The grader had counted incorrectly. My grade was actually 44 out of 120. That was certainly failing.
Dr. Collins began speaking from the front of the classroom. “Your midterms are in the lobby, if you haven’t gotten them yet,” he said. “I curved them like this.” He put a transparency on the overhead projector indicating what score corresponded to what letter grade. Apparently I wasn’t the only student who did poorly. 54 out of 120 was being curved to a C-minus. 44 out of 120 was still curved to an F, though. I wasn’t sure how the curve worked exactly. I never did figure out if there was a set formula which instructors used to curve grades, or if they just looked at how everyone did and separated them into five letter grade groups.
This entire quarter was about mechanics: velocity, acceleration, force, torque, energy, momentum, that kind of stuff. It seemed pretty simple. But somehow, I just didn’t understand what to do with the information given on the test. A lot of the problems weren’t like the homework, and Dr. Collins had included one problem, out of six total, which entirely involved the part of his instruction that wasn’t in the textbook.
I had a hard time concentrating on the lecture that day. I should be concentrating harder with the kind of grade I got on that test, but I couldn’t help it. I couldn’t stop dwelling on the fact that I had failed a test. I had never failed a test before. School was the one thing I was good at, especially classes like physics.
At dinner that night, I looked around the dining hall for a place to sit. I saw Skeeter and Bok and a girl from another building whom I knew to be Bok’s friend from high school. I saw Megan with some girls I didn’t know, probably from her building. I saw Mike and Ian and Gina from the third floor of my building. I decided to ignore all of them and sit by myself. Why bother sitting with friends when I would probably fail out of UJ at the end of the year and never see these people again? I was an Interdisciplinary Honors Program student. I wasn’t supposed to fail a test.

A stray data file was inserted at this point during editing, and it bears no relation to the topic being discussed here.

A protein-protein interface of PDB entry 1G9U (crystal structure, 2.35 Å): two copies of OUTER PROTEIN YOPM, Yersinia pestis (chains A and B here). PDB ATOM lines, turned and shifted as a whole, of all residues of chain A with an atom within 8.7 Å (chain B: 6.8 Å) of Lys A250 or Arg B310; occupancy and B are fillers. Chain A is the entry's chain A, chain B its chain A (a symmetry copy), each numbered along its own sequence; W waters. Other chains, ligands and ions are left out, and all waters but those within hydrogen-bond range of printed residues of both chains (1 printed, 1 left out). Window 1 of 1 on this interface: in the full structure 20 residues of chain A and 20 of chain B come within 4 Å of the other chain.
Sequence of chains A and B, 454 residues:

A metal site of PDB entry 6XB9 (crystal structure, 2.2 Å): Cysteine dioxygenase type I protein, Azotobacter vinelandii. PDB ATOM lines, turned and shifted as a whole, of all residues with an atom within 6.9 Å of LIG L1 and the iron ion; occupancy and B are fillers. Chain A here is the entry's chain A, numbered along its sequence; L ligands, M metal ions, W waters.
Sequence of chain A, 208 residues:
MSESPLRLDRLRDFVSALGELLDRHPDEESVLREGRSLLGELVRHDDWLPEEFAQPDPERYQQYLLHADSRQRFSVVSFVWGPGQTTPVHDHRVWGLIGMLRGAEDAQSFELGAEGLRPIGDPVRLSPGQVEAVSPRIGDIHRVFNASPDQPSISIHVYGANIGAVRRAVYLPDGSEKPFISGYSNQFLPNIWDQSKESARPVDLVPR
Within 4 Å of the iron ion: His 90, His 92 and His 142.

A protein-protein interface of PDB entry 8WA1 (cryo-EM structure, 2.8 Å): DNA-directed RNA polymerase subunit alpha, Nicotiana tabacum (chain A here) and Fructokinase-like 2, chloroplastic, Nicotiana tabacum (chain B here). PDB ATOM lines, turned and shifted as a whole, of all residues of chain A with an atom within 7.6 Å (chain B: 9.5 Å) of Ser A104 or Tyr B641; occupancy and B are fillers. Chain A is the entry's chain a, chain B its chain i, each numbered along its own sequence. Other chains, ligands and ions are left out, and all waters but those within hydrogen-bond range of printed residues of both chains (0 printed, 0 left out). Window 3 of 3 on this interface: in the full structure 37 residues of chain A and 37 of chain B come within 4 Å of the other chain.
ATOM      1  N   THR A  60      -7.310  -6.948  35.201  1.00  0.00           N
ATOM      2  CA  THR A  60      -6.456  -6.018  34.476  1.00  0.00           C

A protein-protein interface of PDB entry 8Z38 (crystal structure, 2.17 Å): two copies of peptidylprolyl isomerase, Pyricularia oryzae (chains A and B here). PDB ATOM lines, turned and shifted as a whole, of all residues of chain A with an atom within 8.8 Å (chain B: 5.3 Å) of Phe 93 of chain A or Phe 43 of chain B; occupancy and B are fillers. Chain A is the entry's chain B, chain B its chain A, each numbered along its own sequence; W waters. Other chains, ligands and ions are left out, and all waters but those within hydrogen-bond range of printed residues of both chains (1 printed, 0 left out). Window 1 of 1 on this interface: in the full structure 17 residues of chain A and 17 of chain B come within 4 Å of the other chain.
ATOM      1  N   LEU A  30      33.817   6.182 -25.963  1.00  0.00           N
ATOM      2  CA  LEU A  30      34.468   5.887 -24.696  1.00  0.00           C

My plan to sit alone didn’t work, though. Taylor and Pete and Charlie saw me sitting alone about five minutes later and approached me with their trays of food.
“Can we sit here?” Taylor asked.
“Sure,” I muttered. I thought about telling them I wanted to be alone, but that didn’t seem right.
“How’s it goin’?”
“What’s wrong, man?”
“I bombed a physics midterm.”
“Is that all?” Taylor said, almost laughing. “I’ve bombed a few tests this year, and I’m still doing fine.”
“It’s not funny,” I said, a little louder this time, looking down at the table and not making eye contact. “I thought I knew all of this.”
“Sorry. I know it’s tough. But try not to let it get you down.”
“I’m trying. I can’t help it. It’s all I can think about.”
“This really isn’t the end of the world,” Pete said. “Which physics? 9A?”
“My class just got the first midterm back. I got a B-minus. I think it was a rude awakening for everyone. How bad was yours?”
“44 out of 120.”
I should have taken Pete’s class, I thought. Pete’s instructor probably goes by the book and doesn’t add his own thing. Unfortunately, it was too late to change my schedule for this quarter. I would try signing up for 9B in the fall with a different instructor. Maybe I’d have an easier time with someone other than Dr. Collins… that is, if I get to sign up for classes in the fall at all, and I don’t get kicked out of school for failing first.
“Are you doing anything this weekend?” Taylor asked.
“I don’t think so.”
“Maybe that’ll be good. Just rest, and study physics so you’ll do better next time.”
“We’ll see, I guess.”
The others started talking about their plans for the weekend. It was Friday night, so they all had Jeromeville Christian Fellowship later that night. I finished eating as they talked about JCF and the speaker for that night. It sounded like they were going to have a fun night. I didn’t have anything like that to look forward to, and even if I did, I wouldn’t have felt like going anyway.
I spent the rest of Friday night in my room. I wrote emails to the girls I knew from the Internet whom I had been talking to. I checked all the Usenet groups I followed, a few for fans of bands I liked and a few for fans of sports teams I liked. I got on IRC looking for girls to talk to, but no one I knew was on and no one in the chat was talking to me.